RACV FINDS TAILGATING AS TOP ROAD RAGE BEHAVIOUR IN VICTORIA

RACV

Following a poll asking Victorians what type of road rage behaviour they see most, RACV is reminding Victorian motorists to refrain from, and remain aware of dangerous road behaviours.

Results from the more than 4,400 respondents to the poll showed that 38 per cent saw or experienced tailgating, followed by aggressive driving, abusive behaviour and excessive use of the horn.

Road rage can include dangerous driving or abusive behaviour targeted at other motorists, and the impacts can be fatal if a collision were to occur.

RACV’s Head of Policy James Williams said tailgating is more dangerous than what motorists might expect.

“Tailgating is a reckless behaviour and in a split second an incident could cause the front driver to brake suddenly, resulting in a potentially significant crash between the tailgater and driver in front,” Mr Williams said.

“Additionally, extreme tailgating behaviour can divert the front driver’s concentration and impact their driving confidence, resulting in collisions or unsafe driving speeds.”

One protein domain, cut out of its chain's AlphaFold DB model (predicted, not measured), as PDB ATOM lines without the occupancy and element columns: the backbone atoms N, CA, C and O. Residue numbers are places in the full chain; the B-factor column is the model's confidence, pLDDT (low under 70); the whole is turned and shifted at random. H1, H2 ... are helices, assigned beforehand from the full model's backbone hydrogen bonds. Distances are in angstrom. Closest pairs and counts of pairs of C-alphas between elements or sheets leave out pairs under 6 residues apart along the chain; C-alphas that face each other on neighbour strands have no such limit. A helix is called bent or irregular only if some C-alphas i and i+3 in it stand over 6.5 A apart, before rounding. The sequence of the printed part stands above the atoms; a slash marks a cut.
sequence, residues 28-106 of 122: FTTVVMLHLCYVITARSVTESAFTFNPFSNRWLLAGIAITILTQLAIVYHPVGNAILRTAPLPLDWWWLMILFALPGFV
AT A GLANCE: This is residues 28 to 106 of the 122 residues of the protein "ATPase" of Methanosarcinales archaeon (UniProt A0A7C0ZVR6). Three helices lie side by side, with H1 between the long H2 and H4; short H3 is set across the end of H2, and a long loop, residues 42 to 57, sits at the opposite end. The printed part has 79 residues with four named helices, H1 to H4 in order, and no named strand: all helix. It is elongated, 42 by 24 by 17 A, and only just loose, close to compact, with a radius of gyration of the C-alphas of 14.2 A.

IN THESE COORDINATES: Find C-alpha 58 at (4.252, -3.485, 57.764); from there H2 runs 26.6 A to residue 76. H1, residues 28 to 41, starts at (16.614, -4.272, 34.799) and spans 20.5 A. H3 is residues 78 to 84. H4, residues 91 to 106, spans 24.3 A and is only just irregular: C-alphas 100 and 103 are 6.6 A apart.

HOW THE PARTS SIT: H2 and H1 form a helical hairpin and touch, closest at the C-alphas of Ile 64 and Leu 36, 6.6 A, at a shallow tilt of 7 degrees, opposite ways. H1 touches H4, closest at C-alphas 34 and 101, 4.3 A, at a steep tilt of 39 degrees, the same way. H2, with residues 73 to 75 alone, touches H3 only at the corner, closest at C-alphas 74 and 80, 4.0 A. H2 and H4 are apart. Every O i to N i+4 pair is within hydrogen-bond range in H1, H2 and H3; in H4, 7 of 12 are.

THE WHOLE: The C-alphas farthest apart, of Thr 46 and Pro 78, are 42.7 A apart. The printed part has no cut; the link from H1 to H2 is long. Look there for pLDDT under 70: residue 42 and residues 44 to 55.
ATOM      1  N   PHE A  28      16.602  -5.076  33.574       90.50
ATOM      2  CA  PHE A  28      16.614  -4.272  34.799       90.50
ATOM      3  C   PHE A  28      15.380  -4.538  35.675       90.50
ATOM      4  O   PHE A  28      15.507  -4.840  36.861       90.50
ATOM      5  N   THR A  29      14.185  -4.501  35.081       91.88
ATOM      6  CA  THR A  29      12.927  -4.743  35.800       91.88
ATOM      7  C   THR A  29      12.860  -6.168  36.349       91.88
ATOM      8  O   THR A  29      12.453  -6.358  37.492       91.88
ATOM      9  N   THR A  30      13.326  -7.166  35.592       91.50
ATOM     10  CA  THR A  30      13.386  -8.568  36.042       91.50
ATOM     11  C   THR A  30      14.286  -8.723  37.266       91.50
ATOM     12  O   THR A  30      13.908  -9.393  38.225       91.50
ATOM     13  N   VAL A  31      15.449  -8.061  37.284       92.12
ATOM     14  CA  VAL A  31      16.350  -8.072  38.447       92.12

Motorists should be aware that in Victoria, tailgating is illegal. Failing to drive a safe distance behind a vehicle, or tailgating, can see offenders fined up to $248 and one demerit point.

“It’s just not worth the risk to tailgate. Always provide a safe enough distance from the car in front of you.

“That safe distance is dependent on factors including speed limits, road infrastructure and weather conditions, however a rule of thumb is to keep at least a two-second gap between you and the car in front,” Mr Williams said.

RACV provides the following suggestions for motorists who experience road rage:

  • Stay calm and maintain a safe speed. Don’t accelerate to increase the distance between you and the tailgater.
  • Prioritise safety and focus on the road ahead. Don’t let yourself become distracted by other occurrences inside the car.
  • Change lanes (if on a highway or freeway) or allow the tailgater to pass when safe.
  • When safe to do so, report the incident to the police, noting the car’s make, model and registration number, if captured, as well as the area it occurred.

/Public Release.